Early Canadian Spinning & Weaving
While doing research for the Basic Level of the Master Weaver Program of the Canadian Weavers Guild, I became aware of the historical significance of the weaves being tested. Weavers have been using them in this country for about 300 years to produce essential clothing, bedding, linens and carpeting; and handspinners have prepared the fiber and spun the yarns the weavers required. Much of their work is admired today for the skill and expertise with which it was crafted.
My fascination with these productive pioneers resulted in my decision to try to create fabrics similar to those produced in the 17th, 18th and 19th centuries. The first step in my research was to locate photographs and written descriptions of the historical fabrics. But I realized that before I could duplicate these fabrics, I first had to understand the fibers. dyes and yarns that formed their basis. It was impossible to duplicate exactly the yarns of early spinners without being able to study actual samples of the yarns and their constituent fibers, and this placed a severe limitation on my study, but I was able to find some written descriptions on which to base my experimentation.
My research showed that fabric design was greatly influenced by the availability of spinning fibers, and early weavers used what would now be considered unconventional mixes of yarn, due mainly to the shortage or relative abundance of specific fibers. It was interesting to discover that wool did not become abundant until the mid-19th century. The fiber most readily available to early spinners was the domestically produced and processed flax, and linen yarns were often used to extend the small amounts of wool. Linen was later supplemented with cheap mill-spun cotton yarns when they became available from cotton mills in the U.S. and Canada. The wools that were available came primarily from four (4) breeds of sheep: the Southdown, Leicester, Lincoln and Scottish Blackface, and their crossbreeds.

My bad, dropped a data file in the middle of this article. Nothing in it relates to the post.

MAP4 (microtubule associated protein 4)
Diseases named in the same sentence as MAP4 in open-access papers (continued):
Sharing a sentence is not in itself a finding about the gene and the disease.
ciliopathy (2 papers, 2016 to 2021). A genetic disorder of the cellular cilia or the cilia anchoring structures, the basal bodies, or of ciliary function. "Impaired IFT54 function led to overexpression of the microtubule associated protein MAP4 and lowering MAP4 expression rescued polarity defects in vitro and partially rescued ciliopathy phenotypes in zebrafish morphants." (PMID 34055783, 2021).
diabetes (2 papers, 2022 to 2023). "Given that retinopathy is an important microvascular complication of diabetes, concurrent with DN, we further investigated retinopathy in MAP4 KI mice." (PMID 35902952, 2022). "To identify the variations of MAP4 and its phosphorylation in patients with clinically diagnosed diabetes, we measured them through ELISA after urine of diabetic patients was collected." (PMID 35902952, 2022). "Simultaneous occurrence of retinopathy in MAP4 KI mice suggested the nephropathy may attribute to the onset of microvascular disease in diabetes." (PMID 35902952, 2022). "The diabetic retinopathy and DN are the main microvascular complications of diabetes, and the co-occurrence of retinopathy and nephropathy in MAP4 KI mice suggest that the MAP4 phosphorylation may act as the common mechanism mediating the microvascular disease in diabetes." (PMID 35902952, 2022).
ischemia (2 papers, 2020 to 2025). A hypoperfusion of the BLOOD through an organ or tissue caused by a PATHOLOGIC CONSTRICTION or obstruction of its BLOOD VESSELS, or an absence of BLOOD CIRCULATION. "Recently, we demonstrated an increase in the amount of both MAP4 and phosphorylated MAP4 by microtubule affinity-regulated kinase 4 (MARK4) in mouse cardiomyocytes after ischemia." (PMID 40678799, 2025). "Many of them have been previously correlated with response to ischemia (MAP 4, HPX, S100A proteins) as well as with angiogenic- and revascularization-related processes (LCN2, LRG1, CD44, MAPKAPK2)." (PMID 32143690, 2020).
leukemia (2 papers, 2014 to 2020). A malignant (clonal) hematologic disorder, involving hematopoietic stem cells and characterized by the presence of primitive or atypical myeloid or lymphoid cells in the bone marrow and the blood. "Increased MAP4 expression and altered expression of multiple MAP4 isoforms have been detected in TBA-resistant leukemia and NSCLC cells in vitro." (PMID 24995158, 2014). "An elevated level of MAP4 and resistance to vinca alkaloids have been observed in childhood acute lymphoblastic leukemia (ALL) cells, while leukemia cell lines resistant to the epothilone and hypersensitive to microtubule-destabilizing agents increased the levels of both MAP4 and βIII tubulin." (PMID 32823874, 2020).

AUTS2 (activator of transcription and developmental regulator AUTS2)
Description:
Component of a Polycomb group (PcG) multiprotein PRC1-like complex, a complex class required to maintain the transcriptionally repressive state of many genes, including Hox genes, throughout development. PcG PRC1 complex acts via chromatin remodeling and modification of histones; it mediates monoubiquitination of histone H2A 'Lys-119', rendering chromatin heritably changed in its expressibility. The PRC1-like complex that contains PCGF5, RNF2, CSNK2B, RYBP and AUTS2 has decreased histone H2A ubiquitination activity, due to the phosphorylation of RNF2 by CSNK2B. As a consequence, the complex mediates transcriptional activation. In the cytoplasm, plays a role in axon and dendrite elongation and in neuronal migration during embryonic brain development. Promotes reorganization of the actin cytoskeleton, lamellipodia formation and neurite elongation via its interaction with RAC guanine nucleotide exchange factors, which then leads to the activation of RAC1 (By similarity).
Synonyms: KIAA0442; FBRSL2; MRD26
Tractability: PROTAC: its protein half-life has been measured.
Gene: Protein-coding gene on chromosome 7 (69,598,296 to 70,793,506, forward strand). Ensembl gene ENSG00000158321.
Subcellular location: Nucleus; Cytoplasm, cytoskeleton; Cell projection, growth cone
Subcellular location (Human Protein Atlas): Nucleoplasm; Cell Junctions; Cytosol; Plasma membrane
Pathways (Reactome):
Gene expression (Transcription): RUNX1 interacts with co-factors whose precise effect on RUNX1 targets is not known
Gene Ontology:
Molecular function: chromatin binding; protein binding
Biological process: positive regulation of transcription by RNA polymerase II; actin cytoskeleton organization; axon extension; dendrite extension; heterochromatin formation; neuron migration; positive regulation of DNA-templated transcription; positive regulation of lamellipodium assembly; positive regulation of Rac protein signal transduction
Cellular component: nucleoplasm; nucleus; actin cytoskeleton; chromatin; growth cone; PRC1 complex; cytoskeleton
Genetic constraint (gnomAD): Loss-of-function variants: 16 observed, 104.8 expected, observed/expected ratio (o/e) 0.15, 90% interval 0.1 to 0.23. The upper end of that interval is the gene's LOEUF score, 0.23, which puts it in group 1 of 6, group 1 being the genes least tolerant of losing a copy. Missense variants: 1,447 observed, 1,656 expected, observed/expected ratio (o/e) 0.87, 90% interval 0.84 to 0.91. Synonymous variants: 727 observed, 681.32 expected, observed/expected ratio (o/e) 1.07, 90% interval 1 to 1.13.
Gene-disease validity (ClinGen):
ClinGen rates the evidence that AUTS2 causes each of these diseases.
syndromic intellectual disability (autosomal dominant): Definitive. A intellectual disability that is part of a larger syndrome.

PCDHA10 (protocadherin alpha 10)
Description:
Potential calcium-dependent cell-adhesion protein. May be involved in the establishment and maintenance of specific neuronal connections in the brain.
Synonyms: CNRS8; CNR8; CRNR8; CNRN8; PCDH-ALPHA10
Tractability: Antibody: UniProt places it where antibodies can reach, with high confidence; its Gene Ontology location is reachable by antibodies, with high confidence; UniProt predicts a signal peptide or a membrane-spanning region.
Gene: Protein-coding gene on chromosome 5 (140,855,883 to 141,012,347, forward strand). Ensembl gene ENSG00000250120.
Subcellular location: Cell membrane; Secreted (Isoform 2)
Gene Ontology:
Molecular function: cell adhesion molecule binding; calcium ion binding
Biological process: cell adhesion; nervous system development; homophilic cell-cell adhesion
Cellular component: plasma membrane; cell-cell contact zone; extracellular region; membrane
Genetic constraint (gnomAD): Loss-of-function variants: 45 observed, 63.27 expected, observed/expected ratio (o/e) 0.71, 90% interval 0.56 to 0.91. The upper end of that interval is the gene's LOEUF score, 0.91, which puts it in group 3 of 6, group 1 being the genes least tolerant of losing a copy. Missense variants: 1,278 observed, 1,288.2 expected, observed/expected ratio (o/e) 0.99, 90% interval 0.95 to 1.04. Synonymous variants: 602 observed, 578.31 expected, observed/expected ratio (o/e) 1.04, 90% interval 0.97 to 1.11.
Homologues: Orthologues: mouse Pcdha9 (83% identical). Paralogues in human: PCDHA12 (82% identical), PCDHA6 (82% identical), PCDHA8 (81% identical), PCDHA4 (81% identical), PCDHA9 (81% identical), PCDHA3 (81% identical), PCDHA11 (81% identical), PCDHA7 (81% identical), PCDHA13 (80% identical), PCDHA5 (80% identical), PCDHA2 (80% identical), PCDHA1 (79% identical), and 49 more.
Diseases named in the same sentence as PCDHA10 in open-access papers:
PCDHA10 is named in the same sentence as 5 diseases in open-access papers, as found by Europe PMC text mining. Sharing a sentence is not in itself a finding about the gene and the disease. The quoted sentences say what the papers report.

Today spinners use mainly synthetic chemical dyes to colour their yarns, but before the mid-19th century, spinners had to use dyes from natural sources. Native dye sources were used to a limited extent, but usually dyes were purchased. I experimented with natural dyes to get an idea of what colours were available to early spinners, but I did not duplicate early dyeing procedures which have since been replaced by faster, safer, and more dependable chemicals and procedures. While natural dyes do not produce the bright, clear colours of synthetic dyes, they do produce a surprisingly extensive palette from which to design fabrics.
While most fiber preparation and spinning was done in the home by the distaff side of the family, it seems clear that most domestic weaving was of a fairly simple type, with more complex weaving being done by professional weavers who were, more often than not, male. In this study I have placed the emphasis on the domestic dyeing, preparation of the fibres, and spinning of yarns which would be suitable for fabrics woven in Canada over the last three centuries. I have woven samples to show the appropriateness of these yarns, but I have not tried to duplicate the wide variety of fabrics. I have instead chosen a few fabrics which I feel represent general categories of early weaving.
My study of pioneer spinning and weaving is far from complete. However, even within its limitations, I have greatly increased my understanding of the subject.
If interested in the physical copy of the thesis, follow this link for location https://catalogue.neoslibraries.ca/catalog/2676902?lib=olds